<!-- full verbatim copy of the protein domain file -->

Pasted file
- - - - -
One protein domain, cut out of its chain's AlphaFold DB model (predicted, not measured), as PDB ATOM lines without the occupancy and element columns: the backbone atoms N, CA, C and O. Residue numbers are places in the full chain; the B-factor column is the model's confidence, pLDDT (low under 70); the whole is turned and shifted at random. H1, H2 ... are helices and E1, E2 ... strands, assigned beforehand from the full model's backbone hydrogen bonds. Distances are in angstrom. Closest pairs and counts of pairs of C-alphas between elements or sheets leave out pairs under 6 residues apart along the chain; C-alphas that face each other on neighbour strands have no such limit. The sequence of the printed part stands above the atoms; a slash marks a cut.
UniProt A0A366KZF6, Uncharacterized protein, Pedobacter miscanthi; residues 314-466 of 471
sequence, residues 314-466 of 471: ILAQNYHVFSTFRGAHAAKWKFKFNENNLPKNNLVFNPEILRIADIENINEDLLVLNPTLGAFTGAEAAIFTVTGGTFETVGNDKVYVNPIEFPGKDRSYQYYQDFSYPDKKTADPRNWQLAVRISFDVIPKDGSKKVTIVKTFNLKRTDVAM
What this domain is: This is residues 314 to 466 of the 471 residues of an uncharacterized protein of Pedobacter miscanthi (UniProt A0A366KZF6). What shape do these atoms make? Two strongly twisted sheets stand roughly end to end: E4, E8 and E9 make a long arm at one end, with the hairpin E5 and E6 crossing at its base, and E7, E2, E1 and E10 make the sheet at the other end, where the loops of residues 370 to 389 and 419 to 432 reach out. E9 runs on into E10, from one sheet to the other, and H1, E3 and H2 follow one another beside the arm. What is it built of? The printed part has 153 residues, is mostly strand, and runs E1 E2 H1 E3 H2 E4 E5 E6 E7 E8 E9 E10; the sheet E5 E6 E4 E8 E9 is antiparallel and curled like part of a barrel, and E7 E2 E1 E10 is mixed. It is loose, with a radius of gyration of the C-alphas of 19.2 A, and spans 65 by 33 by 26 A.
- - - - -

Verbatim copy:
One protein domain, cut out of its chain's AlphaFold DB model (predicted, not measured), as PDB ATOM lines without the occupancy and element columns: the backbone atoms N, CA, C and O. Residue numbers are places in the full chain; the B-factor column is the model's confidence, pLDDT (low under 70); the whole is turned and shifted at random. H1, H2 ... are helices and E1, E2 ... strands, assigned beforehand from the full model's backbone hydrogen bonds. Distances are in angstrom. Closest pairs and counts of pairs of C-alphas between elements or sheets leave out pairs under 6 residues apart along the chain; C-alphas that face each other on neighbour strands have no such limit. The sequence of the printed part stands above the atoms; a slash marks a cut.
UniProt A0A366KZF6, Uncharacterized protein, Pedobacter miscanthi; residues 314-466 of 471
sequence, residues 314-466 of 471: ILAQNYHVFSTFRGAHAAKWKFKFNENNLPKNNLVFNPEILRIADIENINEDLLVLNPTLGAFTGAEAAIFTVTGGTFETVGNDKVYVNPIEFPGKDRSYQYYQDFSYPDKKTADPRNWQLAVRISFDVIPKDGSKKVTIVKTFNLKRTDVAM
What this domain is: This is residues 314 to 466 of the 471 residues of an uncharacterized protein of Pedobacter miscanthi (UniProt A0A366KZF6). What shape do these atoms make? Two strongly twisted sheets stand roughly end to end: E4, E8 and E9 make a long arm at one end, with the hairpin E5 and E6 crossing at its base, and E7, E2, E1 and E10 make the sheet at the other end, where the loops of residues 370 to 389 and 419 to 432 reach out. E9 runs on into E10, from one sheet to the other, and H1, E3 and H2 follow one another beside the arm. What is it built of? The printed part has 153 residues, is mostly strand, and runs E1 E2 H1 E3 H2 E4 E5 E6 E7 E8 E9 E10; the sheet E5 E6 E4 E8 E9 is antiparallel and curled like part of a barrel, and E7 E2 E1 E10 is mixed. It is loose, with a radius of gyration of the C-alphas of 19.2 A, and spans 65 by 33 by 26 A.